FLASHBACK VIDEO: "I don't believe there's been an intentional violation . . ." -- Gov. Matt Blunt on March 13, 2008
UPDATED 5:40 P.M. In the heat of a lawsuit targeting himself and several of his top staff, Gov. Matt Blunt's office is pressuring Attorney General Jay Nixon for all of his office's e-mail backup tapes.
Blunt Chief of Staff Trish Vincent said the Governor has saved every e-mail backup tape available since August 28th 2007.
“Given Attorney General Nixon’s grandstanding and legal antics on the issue of e-mail we would assume he has retained all of his e-mail backup tapes so now we are asking him to produce every e-mail backup tape he and his office has retained. We are also asking that he submit every tape created since August 28, 2007, as soon as possible and others may follow," Vincent said.
“Jay Nixon’s refusal to join with Governor Blunt and save all e-mails is disturbing as is his refusal to join the new e-mail retention and retrieval system that Governor Blunt is creating,” she added.
Nixon has said that his office is complying with requests for thousands of documents, but that it takes time. He has declined to sign on to Blunt's policy of saving all e-mails forever.
Reaction continues to flow in over the lawsuit filed in a Cole County court yesterday that claims that Gov. Matt Blunt or his top staff ordered the destruction of e-mails. The Blunt administration is calling the suit political because the investigators filing the suit were appointed by Democratic rival Attorney General Jay Nixon. Spokesperson Jessica Robinson told the Kansas City Star, "Now that this issue is in litigation, we're not going to provide daily running commentary."
We dug up the last opportunity we asked Gov. Blunt about the Sunshine Law. You can watch what he said above.
Unsurprisingly, The Missouri Democratic Party called the allegations in the lawsuit serious.
"Nobody in Missouri is above the law, and that certainly includes Gov. Blunt,” said Jack Cardetti, Missouri Democratic Party spokesman, in a statement. “The Governor has a responsibility to tell the people of Missouri whether he or members of his staff ordered these tapes to be erased. These are serious allegations and the public’s trust is at stake.”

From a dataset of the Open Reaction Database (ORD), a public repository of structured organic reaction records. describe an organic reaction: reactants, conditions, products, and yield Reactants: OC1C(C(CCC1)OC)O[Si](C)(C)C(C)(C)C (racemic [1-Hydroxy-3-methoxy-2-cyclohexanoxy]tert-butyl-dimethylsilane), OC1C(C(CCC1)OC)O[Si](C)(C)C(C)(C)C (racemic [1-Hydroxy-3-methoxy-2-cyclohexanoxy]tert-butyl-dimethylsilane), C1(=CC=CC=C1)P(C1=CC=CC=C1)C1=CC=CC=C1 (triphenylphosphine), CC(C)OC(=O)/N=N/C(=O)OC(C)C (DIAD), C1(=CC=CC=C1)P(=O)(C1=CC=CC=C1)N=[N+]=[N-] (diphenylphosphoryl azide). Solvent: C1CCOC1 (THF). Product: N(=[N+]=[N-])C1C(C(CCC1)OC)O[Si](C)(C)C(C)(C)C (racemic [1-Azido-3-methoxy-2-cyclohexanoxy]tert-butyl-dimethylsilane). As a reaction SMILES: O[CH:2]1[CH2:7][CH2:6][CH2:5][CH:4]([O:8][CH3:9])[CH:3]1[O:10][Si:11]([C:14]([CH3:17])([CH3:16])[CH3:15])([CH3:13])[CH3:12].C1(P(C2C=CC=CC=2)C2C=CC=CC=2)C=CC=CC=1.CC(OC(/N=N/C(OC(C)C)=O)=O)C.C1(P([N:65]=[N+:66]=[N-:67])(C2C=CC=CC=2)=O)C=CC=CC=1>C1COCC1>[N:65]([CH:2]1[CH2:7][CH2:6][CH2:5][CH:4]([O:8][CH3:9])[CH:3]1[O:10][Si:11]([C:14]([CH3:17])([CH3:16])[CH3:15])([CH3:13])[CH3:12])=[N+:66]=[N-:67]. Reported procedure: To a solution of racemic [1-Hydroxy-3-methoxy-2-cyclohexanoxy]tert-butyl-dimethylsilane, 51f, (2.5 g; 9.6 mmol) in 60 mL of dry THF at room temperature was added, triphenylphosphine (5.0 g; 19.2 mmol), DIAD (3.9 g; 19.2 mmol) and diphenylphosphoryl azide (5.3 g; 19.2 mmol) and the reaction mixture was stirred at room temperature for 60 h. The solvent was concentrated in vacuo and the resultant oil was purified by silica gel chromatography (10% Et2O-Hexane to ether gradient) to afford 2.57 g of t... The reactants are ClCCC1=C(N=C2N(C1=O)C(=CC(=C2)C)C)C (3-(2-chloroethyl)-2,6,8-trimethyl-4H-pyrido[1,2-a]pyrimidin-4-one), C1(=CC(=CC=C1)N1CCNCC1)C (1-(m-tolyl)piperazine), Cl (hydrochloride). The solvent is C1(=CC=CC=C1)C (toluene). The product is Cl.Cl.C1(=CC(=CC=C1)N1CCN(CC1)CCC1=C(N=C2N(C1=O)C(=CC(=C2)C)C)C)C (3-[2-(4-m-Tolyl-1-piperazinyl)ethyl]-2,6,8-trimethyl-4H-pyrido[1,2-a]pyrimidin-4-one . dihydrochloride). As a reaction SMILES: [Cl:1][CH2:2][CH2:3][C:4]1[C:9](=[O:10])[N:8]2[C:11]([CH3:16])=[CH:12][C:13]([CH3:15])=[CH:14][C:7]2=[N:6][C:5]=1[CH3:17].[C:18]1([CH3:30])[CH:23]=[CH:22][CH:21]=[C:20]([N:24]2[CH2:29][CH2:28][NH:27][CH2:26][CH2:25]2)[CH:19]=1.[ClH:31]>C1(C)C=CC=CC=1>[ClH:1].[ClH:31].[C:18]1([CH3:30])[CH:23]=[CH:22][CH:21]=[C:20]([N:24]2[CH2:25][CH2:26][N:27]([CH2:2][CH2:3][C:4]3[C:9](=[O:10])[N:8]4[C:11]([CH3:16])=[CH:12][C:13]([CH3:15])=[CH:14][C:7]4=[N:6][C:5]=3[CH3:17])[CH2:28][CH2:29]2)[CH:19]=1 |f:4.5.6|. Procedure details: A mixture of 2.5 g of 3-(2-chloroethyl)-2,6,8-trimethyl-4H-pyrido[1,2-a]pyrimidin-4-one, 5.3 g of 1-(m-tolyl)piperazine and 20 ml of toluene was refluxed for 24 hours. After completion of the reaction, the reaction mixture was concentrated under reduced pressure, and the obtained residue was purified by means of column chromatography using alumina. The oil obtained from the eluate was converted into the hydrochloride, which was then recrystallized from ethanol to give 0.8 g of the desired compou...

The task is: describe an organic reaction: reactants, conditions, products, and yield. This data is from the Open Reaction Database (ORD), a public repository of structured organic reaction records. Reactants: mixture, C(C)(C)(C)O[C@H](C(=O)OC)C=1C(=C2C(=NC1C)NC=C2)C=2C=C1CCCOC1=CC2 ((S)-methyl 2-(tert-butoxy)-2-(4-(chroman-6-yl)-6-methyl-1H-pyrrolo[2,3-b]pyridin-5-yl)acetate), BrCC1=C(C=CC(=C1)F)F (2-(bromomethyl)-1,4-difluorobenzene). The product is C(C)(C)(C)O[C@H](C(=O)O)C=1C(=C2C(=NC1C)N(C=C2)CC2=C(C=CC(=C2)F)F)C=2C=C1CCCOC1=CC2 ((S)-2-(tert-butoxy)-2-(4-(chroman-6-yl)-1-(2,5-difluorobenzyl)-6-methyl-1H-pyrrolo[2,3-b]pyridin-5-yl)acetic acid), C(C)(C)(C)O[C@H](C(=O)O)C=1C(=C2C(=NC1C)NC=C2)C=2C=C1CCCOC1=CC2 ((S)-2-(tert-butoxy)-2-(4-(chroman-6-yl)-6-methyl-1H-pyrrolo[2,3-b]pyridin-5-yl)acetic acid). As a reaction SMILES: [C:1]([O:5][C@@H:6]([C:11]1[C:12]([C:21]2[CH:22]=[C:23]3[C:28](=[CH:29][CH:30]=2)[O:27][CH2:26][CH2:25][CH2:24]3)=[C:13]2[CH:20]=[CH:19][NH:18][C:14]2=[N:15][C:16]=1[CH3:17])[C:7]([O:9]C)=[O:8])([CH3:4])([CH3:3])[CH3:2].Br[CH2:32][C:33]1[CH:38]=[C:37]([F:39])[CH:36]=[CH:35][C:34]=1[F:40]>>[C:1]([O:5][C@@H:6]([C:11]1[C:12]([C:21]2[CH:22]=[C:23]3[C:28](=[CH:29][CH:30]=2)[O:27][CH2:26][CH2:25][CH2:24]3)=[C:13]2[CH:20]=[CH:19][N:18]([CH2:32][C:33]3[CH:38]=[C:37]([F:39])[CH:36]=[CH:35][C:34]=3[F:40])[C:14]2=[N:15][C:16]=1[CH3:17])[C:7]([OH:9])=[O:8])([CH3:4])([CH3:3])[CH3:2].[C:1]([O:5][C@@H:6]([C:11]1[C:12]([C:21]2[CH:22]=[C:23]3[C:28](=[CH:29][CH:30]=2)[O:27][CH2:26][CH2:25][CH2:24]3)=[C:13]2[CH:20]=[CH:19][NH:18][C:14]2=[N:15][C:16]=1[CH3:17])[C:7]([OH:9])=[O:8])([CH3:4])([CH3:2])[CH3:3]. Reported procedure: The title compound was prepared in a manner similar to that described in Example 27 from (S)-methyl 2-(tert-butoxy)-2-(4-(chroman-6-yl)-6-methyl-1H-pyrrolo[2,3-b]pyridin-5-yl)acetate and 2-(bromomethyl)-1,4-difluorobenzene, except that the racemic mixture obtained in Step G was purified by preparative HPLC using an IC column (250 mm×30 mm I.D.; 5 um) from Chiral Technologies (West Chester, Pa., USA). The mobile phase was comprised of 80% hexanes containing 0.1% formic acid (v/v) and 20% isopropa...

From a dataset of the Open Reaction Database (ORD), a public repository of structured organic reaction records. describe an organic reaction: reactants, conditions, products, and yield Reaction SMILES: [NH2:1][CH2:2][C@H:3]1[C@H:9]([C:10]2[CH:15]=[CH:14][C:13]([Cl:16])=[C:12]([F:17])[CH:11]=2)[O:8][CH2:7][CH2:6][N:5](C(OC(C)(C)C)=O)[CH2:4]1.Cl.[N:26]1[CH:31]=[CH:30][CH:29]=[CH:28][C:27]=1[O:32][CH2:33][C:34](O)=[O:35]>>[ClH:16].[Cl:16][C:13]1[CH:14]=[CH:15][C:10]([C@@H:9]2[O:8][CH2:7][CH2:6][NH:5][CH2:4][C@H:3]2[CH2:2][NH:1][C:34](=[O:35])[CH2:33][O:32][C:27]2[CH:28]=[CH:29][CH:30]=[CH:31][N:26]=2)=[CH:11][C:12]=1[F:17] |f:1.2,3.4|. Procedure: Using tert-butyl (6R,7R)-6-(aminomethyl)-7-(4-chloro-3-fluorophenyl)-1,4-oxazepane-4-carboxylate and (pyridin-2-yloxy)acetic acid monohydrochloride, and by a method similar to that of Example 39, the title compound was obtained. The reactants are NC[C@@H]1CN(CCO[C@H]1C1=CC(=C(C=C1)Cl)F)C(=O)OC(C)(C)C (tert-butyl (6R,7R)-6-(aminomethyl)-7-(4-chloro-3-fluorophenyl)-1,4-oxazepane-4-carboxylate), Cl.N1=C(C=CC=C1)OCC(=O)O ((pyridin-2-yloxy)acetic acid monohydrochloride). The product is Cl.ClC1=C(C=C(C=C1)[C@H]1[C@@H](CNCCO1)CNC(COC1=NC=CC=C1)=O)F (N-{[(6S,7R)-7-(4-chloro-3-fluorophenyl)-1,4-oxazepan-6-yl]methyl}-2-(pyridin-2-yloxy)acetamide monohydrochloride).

Scott Eckersley, the former Blunt administration attorney, who claims he was fired because he raised questions about the e-mail policy tells the KY3 Political Notebook that this lawsuit vindicates his position.
"I think the thing probably speaks for itself. It's nice to not be the only one out there saying this. The allegations are so specific, it's going to be hard for them to just say it's political," Eckersley said. "Anyone that's been paying attention to this would have to see that my name's been cleared," Eckersley said.
He added that it was "too bad" he had to continue to pursue a lawsuit. "Everyone would be better to just start telling the truth. It's embarrassing," Eckersley said Tuesday.
By Tuesday afternoon, the Blunt administration announced it had sent its own letter to Attorney General Jay Nixon about his office's refusal to produce documents requested by Blunt's office.
Blunt's letter to Nixon "asked why they continue their obstructive stance to this request by producing multiple copies of the same document and thousands of non-responsive documents that among other things relate to the functioning of microwaves in Nixon’s office, the quality of the burgers and fries at Mike’s Corner Pocket and Six Flags discount coupons. Especially troubling is Nixon’s failure to produce any evidence that his office had an e-mail policy prior to this January 1, 2008."